When Leonardo da Vinci was painting The Last Supper in Milan’s Santa Maria delle Grazie, the Prior reportedly complained that Leonardo was spending too much time standing about, staring into the distance, lost in contemplation. The Prior wanted to see the artist constantly at work with his brush, working as hard as the labourers in the garden. Leonardo responded to the criticism by saying that “men of lofty genius sometimes accomplish the most when they work the least.”
I’m going to ignore the pretentious feel of the first few words in Leonardo’s statement and focus on it being a reminder to all of us that everyone benefits from switching off from the busyness of life and allowing our mind to wander.
The Dutch wellness trend of niksen, which means ‘doing nothing’, caught my attention recently. Ironically, I was browsing the web and not doing very much when I happened on an article by the author Olga Mecking. In her bookNiksen: Embracing the Dutch Art of Doing Nothing, Mecking describes niksen as doing nothing without purpose, and letting our mind meander wherever it wants to go.
Niksen is a relaxation technique to help deal with the hectic nature of life and manage stress. It could involve sitting quietly and listening to music or gazing at a view or walking aimlessly in nature. It’s about being idle and letting our mind wander without purpose.
Watching television, scrolling the internet, walking with direction, lifting weights at the gym don’t embrace the concept of niksen because all these activities requiring focused attention. Even meditation and mindfulness require us to train ourselves to notice when our mind wanders. Niksen involves setting aside a period of time to embrace the meandering nature of our mind.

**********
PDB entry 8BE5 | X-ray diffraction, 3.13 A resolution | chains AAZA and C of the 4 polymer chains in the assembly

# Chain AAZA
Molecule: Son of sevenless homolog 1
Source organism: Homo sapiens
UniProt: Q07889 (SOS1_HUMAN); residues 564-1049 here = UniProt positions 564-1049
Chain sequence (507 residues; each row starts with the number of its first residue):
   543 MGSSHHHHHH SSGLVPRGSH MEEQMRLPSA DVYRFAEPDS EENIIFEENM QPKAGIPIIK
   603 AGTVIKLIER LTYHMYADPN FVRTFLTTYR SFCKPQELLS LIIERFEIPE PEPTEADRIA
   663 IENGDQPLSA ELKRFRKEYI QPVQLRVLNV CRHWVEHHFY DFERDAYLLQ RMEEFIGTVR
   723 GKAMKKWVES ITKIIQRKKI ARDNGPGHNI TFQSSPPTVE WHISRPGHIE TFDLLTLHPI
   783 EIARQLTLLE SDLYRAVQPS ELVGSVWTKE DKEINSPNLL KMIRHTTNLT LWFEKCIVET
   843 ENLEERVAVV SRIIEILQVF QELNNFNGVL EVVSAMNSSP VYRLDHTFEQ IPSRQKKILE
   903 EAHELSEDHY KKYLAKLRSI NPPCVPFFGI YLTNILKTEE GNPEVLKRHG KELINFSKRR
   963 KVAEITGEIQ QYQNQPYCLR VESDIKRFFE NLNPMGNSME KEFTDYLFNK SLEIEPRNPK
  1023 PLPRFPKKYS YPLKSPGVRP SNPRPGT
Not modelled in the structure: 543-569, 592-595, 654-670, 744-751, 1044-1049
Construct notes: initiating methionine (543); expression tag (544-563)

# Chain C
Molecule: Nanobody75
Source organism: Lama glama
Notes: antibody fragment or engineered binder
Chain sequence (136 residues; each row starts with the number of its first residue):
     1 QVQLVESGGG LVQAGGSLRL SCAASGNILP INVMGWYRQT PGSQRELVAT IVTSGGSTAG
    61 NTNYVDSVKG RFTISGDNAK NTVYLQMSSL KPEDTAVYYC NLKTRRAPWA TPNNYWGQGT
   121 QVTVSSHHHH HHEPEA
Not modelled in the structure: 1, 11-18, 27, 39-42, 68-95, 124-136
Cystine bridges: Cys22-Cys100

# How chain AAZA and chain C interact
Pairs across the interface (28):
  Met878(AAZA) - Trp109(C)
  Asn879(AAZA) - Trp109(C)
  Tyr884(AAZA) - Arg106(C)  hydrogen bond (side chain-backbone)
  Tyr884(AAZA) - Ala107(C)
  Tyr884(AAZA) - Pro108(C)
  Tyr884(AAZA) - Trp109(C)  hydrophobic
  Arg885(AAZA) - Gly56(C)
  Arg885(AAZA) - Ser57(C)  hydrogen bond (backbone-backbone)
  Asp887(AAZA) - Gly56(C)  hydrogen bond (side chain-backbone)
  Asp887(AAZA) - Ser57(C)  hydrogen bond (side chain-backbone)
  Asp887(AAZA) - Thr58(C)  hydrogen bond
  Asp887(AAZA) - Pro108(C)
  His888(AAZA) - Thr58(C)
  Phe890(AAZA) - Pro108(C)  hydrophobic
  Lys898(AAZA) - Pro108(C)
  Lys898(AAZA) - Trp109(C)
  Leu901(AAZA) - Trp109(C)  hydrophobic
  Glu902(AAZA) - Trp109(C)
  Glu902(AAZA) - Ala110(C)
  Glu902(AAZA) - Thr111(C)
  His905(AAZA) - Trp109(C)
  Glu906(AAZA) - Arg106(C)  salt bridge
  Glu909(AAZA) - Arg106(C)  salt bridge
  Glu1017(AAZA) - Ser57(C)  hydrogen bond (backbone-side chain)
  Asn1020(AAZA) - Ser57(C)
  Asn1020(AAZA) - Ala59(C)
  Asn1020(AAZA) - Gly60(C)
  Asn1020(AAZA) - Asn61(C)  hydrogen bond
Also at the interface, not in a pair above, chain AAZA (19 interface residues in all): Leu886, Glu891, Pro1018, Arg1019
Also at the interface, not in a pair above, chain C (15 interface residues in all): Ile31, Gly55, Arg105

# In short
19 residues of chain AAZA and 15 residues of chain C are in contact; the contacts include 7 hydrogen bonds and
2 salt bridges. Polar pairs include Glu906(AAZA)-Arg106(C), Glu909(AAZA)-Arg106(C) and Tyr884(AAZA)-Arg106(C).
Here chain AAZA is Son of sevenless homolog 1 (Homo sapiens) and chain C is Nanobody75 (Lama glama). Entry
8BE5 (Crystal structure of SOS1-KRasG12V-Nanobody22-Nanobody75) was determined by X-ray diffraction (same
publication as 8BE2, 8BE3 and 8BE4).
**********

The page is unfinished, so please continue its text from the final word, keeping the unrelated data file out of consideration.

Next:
For those of us – and I’m pointing the finger at myself – who thrive on ticking items off a To-Do List and scrutinising our achievements at the end of a busy day, niksen is a radical concept. Imagine our minds are a tangled ball of wool, with ideas running off in all directions. Niksen requires us to relax with the tangled mess and resist the urge to unravel the chaos.
Here’s the exciting part: when we embrace idleness and let go of always trying to be productive, our brain becomes rested and then re-engages with better focus and sustained attention. Our mind relaxes into unconscious thought patterns where solutions for problems emerge and new ideas are generated. Niksen helps us be more creative.
Thomas Edison, one of the greatest inventors, reportedly welcomed periods of doing nothing because it improved his creativity and problem-solving prowess. Isaac Newton happened upon his theory of gravitation while strolling in his garden and seeing an apple fall from a tree. Archimedes came up with a solution for a tricky problem after he decided to relax in the bath.
It’s time for me to switch off my devices, push aside my To-Do List, stare out the window and do nothing. Hope you find moments in your day when you can do likewise.
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